Appleton's Cyclopedia of American Biography, edited by James
Grant Wilson, John Fiske and Stanley L. Klos. Six volumes, New York: D. Appleton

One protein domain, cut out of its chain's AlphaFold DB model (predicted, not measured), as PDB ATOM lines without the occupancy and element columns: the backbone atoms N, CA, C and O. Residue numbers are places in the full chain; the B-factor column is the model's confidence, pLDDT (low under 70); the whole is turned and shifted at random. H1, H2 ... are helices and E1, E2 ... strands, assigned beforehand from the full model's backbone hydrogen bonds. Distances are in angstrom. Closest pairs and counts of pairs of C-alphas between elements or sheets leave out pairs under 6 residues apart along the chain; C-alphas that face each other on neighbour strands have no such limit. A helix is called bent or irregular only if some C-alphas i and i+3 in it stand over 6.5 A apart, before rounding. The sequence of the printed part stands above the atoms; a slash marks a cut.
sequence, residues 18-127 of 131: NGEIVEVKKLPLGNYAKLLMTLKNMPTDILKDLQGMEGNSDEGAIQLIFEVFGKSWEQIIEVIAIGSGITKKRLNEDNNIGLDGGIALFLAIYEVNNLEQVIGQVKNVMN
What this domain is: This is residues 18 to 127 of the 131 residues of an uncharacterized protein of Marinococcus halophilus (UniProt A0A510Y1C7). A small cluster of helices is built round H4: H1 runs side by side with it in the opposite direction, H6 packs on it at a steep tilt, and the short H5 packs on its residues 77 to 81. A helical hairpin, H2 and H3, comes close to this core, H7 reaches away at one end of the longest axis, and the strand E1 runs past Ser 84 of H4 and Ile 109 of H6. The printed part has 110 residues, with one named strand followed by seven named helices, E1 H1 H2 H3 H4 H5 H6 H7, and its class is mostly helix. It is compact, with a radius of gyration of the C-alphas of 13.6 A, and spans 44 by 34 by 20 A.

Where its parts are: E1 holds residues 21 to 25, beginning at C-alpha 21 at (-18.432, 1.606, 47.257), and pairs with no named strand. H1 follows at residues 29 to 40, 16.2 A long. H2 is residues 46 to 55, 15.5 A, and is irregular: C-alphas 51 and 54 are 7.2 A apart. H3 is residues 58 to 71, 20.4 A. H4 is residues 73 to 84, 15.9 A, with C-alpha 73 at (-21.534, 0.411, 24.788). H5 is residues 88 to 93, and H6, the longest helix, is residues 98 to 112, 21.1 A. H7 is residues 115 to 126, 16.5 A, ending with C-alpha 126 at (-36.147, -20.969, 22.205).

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CONNOR, Patrick Edward, soldier, born in the south of Ireland, 17 March, 1820. He came to the United States when a boy, was educated in New York City, entered the regular army during the Florida war, at the age of nineteen, engaged in mercantile business in New York City after his discharge in 1844, and in 1846 settled in Texas. Upon the breaking out of the Mexican war in that year he was mustered in as captain of Texas volunteers, in the regiment of Albert Sidney Johnston, fought at Palo Alto, Resaca de la Palma, and was severely wounded at Buena Vista. Shortly after the close of the war he immigrated to California, and there engaged in business. In 1861 he raised a regiment of volunteers in California,, and was ordered to Utah, to prevent a revolt of the Mormons and rid the overland routes of plundering Indians. On 29 January, 1863, his force, numbering 200, after a rapid march of 140 miles, made in four nights through deep snow, in weather so cold that the feet of seventy-six soldiers were frozen, encountered 300 warriors in their fortified camp on Bear river, Washington territory. The troops enfiladed the position, and after a fight of four hours destroyed the entire band. Col. Connor was commissioned brigadier-general, 30 March, 1863, and was long in command of the Utah district, where he effectively established the authority of the government. He received the brevet of major general at the close of the civil war, and having been appointed, on the petition of the legislatures of Colorado and Nebraska, to the district of the plains, organized an expedition of 2,000 cavalry to chastise the Sioux and Arapahoes for depredations on the Overland mail route, and in August, 1865, defeated the latter at Tongue River. He was mustered out of the service on 30 April, 1866, General Connor was the leader in building up a Gentile community in Utah. His volunteer force numbered 16,000. Soon after he established Camp Douglas, near Salt Lake City, he founded there the " Union .Vedette," which was the first daily newspaper printed in the territory. He located the first silver mine in Utah, wrote the first mining law, introduced navigation on the Great Salt Lake, built the first silver-lead smelting-works, and founded the town of Stockton. After the war he declined a colonelcy in the regular army in order to attend to his large mining and commercial interests in Utah.
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